Primary care doctors need to play a major role in improving the public health system, and to do that they need better data on the community they’re serving, said Andrew Bazemore, MD, MPH, at a briefing sponsored by the Alliance for Health Policy Friday.
“I need to understand what the ‘community vital signs’ are for my team to address patients and their lives — not just folks walking through the door, but the [whole] population that I should be addressing,” said Bazemore, who is senior vice president of research and policy at the American Board of Family Medicine. However, “I don’t have the [health data] to help me do so. We need community vital signs sitting right next to our blood pressures, our respiratory rates, our temperatures, and our charts, and we need to be working as teams together with public health professionals to address these.”
More funding will also be needed, he said, citing COVID-19 vaccine distribution problems as an example. “It was obvious that cold chain was going to be a barrier to getting COVID vaccines into primary care offices early, but the real tragedy is that later in 2021, we still found our primary care teams woefully under-supplied with vaccines, when they had identified and built trust in vaccine delivery for the populations that needed them the most. It was fairly easy to get them in the suburbs, and a little harder in rural and underserved urban areas … If we can bring the primary care infrastructure and public health infrastructure together, and better fund each, we have a real chance to do better the next pandemic.”
Community health workers also need to be a bigger part of the solution, said Denise Smith, MBA, executive director of the National Association of Community Health Workers. “We’re a proven workforce with over 6 decades of documented evidence of our effectiveness in a variety [of areas including] HIV, maternal and child health, and oral health. But we remain a precarious workforce and being mostly persons of color and mostly female, we are among the lowest paid of all public health professionals.”
Although Smith said she was encouraged that the Biden administration “focused language and dollars around community-based organizations,” barriers to respect and sustainability continue to persist. Despite calls to integrate community health workers, “we are not really being evidenced and included in funding opportunities and interventions,” she said. “We saw that our community-based organizations … were not getting funding, and there were some structural problems, to the way that the funding historically flows.”
Part of the problem is that funding for public health ebbs and flows with each outbreak or pandemic, said Howard Koh, MD, MPH, professor of the practice of public health leadership at the Harvard TH Chan School of Public Health in Boston. After the terror attacks of Sept. 11, 2001 and the anthrax scares that followed, “there was much attention to public health preparedness; then, over time, it faded away,” he said.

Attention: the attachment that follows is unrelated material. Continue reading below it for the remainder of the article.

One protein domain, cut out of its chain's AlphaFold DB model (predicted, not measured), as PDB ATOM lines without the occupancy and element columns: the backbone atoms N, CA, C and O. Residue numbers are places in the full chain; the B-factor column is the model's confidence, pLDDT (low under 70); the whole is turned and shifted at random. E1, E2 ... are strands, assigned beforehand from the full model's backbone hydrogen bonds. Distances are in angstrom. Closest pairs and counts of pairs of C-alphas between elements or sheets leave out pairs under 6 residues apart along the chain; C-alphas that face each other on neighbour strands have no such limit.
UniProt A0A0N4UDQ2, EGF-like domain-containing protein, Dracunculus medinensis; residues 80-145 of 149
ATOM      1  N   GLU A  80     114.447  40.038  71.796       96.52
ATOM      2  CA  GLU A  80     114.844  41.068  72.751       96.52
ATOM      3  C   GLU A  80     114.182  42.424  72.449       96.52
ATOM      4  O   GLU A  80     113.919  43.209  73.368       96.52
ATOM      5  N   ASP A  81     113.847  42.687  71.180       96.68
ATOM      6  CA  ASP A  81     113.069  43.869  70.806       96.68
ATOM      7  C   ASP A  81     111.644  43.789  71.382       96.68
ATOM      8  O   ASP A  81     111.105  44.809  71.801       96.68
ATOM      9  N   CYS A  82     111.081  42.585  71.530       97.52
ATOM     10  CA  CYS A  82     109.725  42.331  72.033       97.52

A few years later, in 2009, Koh joined the Obama administration just as officials there were preparing for the H1N1 influenza outbreak that they were anticipating was to come in the fall. “I’ll never forget the intensity of that time, how literally everybody in government, including health officials who were well outside of [this particular] health realm, worked together to plan two simultaneous vaccination campaigns for the whole nation that fall,” Koh said. “We were very fortunate a vaccine was in the works. We were able to implement those vaccine campaigns in the fall, though it was bumpy and not easy. We would like to think, though, that we had some kind of ‘whole of government’ approach.”
Since then, however, even with several other disease outbreaks — like Ebola, MERS, and Zika — occurring in the meantime, “we have invested relative pennies in public health and we have not sustained it,” Koh said. “We have to rebuild public health from the ground up.”
Koh asked why, 2.5 years into the pandemic, health officials continue to be surprised by each COVID variant that emerges. “We’ve had very little genomic sequencing until relatively recently,” he said. “Fortunately, the CDC has been able to ramp up that capacity lately, and they have a forecasting unit. But why are we always surprised about these threats that we know are always going to be in front of us?”
This speaks to the need to build up public health’s data capacity and surveillance ability in order to do better with disease prevention, he said, adding that, “when prevention works, absolutely nothing happens except the miracle of a perfectly normal, healthy day. And we have to get that message out, so that people realize that this slow return to normalcy that we’re hopefully enjoying right now will last, and that we could have a much healthier future going forward.”
But Smith didn’t entirely agree with Koh’s assertion that things were returning to normal. “We’re not ‘out’ of anything,” she said. “We’re still in COVID. We’re waiting for flu season. We’re within monkeypox. And we have many other [problems] — HIV and a mental health crisis. We have wicked problems that are not solved in silos, and that are not short-term.”
Asked how trust in the healthcare system could be rebuilt, Koh said it starts with the local physician or local public health officials. “When you ask people, ‘Who do you trust to give you information on health?’ — particularly around vaccination — it’s always one’s own local doctor or nurse or health professional,” he said. “Have we supported the primary care professionals enough and paid them for their time, so they can dedicate their efforts to talking about this with their patients or have we just overlooked that? … They don’t particularly trust national leaders or even state leaders; it’s the local professional that they’re seeing, their doctor or their nurse, that makes the difference.”